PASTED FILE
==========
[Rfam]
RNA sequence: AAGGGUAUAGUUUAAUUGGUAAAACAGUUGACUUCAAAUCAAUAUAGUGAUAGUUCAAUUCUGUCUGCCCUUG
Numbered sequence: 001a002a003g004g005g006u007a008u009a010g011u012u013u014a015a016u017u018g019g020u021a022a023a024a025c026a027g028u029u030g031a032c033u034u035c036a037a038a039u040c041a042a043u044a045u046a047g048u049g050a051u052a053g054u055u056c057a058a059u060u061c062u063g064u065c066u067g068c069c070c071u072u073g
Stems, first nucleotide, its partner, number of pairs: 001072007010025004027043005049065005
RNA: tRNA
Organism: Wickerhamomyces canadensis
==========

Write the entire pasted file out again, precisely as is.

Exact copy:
[Rfam]
RNA sequence: AAGGGUAUAGUUUAAUUGGUAAAACAGUUGACUUCAAAUCAAUAUAGUGAUAGUUCAAUUCUGUCUGCCCUUG
Numbered sequence: 001a002a003g004g005g006u007a008u009a010g011u012u013u014a015a016u017u018g019g020u021a022a023a024a025c026a027g028u029u030g031a032c033u034u035c036a037a038a039u040c041a042a043u044a045u046a047g048u049g050a051u052a053g054u055u056c057a058a059u060u061c062u063g064u065c066u067g068c069c070c071u072u073g
Stems, first nucleotide, its partner, number of pairs: 001072007010025004027043005049065005
RNA: tRNA
Organism: Wickerhamomyces canadensis